Tábara to Santa Croya de Tera to Santa Marta de Tera to Camarzana de Tera

May 25 – Up early again today, for a fourteen mile hike to Santa Croya.  Daybreak by the Torre (tower) with storks, of course, and sunrise from the road.

Tábara looks like a very nice town in the early morning light.  Too bad I was too tired yesterday to see any of it!

Lots of company on the trail this morning, mostly French, with one skinny Irish boy toting a ukulele.

A nice mix of farm track and green trail today.  For some reason, we were plagued by black flies.  Bugs usually aren’t an issue, and we have no bug spray.  I kept my mouth closed, but they flew up my nose and in my ears.  I thought for sure you would be able to see the flies in the photos!

At a fork with no clear sign to indicate the right direction, pilgrims made their own arrows to guide us:

Tonight we are staying at Casa Anita, a huge alburgue that is the only place to stay in Santa Croya.  In addition to the dormitories, they rent private rooms upstairs, and we booked one.  Signs let us know we are getting close.

Our hostess made us feel welcome, and let us know that Casa Anita is not only the only place in town to sleep, but also the only place to eat!  They serve a communal supper at 7:30, with two choices of entree.  What fun!  Back in 2011 when we walked the Camino Franćes, we enjoyed many communal suppers, but this one is the first opportunity we’ve had on this trail.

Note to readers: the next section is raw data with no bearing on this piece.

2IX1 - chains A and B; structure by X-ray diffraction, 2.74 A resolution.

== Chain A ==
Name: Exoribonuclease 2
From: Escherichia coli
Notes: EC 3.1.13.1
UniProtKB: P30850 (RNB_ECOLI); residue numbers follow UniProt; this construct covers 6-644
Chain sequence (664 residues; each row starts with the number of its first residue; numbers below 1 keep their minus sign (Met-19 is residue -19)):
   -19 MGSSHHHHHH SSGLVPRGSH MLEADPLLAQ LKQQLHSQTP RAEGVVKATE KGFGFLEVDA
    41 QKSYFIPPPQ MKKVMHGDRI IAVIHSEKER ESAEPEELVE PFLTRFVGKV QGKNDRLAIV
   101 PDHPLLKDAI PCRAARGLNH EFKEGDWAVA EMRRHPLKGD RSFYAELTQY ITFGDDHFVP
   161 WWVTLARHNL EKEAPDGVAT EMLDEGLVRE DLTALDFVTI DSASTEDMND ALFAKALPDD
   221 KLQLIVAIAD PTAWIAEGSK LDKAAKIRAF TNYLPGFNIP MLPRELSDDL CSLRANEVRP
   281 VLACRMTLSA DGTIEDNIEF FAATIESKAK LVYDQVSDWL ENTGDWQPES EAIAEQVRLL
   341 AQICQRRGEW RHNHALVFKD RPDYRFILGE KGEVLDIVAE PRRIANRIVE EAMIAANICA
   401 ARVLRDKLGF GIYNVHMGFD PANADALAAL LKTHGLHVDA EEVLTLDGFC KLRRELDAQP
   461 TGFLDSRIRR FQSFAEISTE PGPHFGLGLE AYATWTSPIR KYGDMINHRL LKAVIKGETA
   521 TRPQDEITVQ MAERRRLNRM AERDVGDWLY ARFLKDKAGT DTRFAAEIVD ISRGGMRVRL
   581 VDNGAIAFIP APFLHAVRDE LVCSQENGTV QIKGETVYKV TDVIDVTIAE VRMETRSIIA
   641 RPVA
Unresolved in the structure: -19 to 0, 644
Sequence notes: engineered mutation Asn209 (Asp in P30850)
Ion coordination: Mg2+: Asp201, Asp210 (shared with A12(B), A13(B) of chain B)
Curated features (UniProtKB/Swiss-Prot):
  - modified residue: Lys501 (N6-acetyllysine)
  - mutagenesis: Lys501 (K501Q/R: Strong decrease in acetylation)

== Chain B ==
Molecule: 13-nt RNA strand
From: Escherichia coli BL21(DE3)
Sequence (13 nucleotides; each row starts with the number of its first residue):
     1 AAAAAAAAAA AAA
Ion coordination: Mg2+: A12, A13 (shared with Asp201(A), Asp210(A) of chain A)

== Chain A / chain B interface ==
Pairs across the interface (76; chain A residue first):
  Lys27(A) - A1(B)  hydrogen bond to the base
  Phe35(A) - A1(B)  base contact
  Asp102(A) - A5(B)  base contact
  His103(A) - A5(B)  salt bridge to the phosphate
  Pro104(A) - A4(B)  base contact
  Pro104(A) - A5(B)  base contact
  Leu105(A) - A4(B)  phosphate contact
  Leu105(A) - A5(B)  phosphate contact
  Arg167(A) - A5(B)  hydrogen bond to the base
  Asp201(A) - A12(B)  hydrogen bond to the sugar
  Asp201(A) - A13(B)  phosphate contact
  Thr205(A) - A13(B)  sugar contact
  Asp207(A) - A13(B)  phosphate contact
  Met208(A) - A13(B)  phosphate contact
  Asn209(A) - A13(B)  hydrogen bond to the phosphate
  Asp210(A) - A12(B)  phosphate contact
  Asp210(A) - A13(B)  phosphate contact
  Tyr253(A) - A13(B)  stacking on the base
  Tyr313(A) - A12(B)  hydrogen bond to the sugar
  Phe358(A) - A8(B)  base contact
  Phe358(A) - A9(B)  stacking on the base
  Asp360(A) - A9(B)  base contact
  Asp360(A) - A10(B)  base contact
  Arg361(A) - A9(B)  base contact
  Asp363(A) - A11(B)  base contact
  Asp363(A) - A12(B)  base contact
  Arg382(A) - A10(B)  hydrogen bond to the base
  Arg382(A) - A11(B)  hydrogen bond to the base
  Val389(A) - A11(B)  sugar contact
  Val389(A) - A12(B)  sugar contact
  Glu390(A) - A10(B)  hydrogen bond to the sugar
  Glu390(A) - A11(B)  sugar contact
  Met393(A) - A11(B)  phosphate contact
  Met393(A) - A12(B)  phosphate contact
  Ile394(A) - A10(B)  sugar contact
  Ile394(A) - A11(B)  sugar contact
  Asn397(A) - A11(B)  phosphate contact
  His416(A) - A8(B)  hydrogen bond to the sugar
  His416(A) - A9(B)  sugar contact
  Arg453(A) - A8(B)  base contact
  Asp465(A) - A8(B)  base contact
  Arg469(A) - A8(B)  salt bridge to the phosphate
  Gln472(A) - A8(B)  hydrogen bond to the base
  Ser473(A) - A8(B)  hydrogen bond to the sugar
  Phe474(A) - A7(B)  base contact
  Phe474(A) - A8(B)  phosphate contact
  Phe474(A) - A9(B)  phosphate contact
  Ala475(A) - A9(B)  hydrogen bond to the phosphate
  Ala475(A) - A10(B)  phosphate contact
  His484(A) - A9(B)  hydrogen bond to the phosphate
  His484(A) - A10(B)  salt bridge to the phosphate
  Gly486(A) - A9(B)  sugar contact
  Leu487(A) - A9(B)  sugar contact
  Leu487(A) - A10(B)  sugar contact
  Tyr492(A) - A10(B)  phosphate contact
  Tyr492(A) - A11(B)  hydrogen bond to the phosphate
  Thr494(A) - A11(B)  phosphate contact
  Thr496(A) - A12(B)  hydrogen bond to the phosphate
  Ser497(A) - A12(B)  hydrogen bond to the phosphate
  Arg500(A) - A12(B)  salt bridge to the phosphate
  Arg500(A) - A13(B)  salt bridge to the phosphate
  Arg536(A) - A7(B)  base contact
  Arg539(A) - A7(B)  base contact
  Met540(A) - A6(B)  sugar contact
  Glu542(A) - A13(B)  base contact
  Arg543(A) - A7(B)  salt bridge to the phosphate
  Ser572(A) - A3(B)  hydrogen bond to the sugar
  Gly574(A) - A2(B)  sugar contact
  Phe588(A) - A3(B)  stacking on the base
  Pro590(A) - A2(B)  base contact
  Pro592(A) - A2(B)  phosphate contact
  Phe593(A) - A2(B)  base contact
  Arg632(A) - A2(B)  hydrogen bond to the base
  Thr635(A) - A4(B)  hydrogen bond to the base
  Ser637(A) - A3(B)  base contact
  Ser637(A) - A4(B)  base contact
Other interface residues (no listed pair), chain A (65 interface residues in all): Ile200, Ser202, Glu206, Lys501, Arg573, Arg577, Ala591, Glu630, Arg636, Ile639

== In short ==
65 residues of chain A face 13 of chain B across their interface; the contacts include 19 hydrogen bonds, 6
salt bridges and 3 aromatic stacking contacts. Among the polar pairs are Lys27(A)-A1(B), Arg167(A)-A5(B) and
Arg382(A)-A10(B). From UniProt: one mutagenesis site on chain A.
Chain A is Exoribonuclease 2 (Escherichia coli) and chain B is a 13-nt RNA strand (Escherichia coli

We arrived downstairs about 5 minutes early, to check out the tables.  One long table was buzzing in French, but at the other, we heard English!  Yay!  We sat down and introduced ourselves to three Australians and the Irish lad, and had a long, rambling conversation over wine, vegetable soup, pasta, pork loin, salad and fresh fruit for dessert.  Nicest evening.  208 miles to go.
May 26 – Back when we were in Zamora, we heard about a statue of St James that dated from the late eleventh or early twelfth century – the earliest representation of him as a pilgrim.  We looked in the churches and the museum at the cathedral, but couldn’t find it.  Finally, a tour guide who spoke some English let us know that the statue we were looking for was not in the city of Zamora at all, but a hundred kilometers away in a small church in Santa Marta de Tera, which is part of the province of Zamora.  Well, guess where we are right now?  Visiting a string of little towns on the Rio Tera, and Santa Marta is just a short walk away!

We woke to thunderstorms, making us glad we weren’t planning to walk far today.  We hung around the alburgue until almost 10, then set out for Santa Marta.  The Romanesque church was small, and was identified as a Monesterio, so I guess there used to be more to it.

The very nice lady inside turned on the lights for us and let us explore.

On the wall was a reproduction of the statue we were looking for – St James with his trademark staff and shell.  We asked where the original statue could be found?  Oh, she said, (in Spanish of course) it’s around back by the cemetery. Whoopee!

We went around to the back of the church, and there it was!

On the other side of the door was an equally ancient statue of St Peter.

The cemetery had some fresh mounds, reminding us that actual people were under there:

Upstairs there was a little museum with old books, pilgrim artifacts and bits of saints:

So glad we found this place!

Then it was back into the thunder and lightning for a wet walk to Camarzana de Tera.

And now we are in a little hotel with a very nice restaurant, drying out.  203 miles to go.

2 thoughts on “Tábara to Santa Croya de Tera to Santa Marta de Tera to Camarzana de Tera

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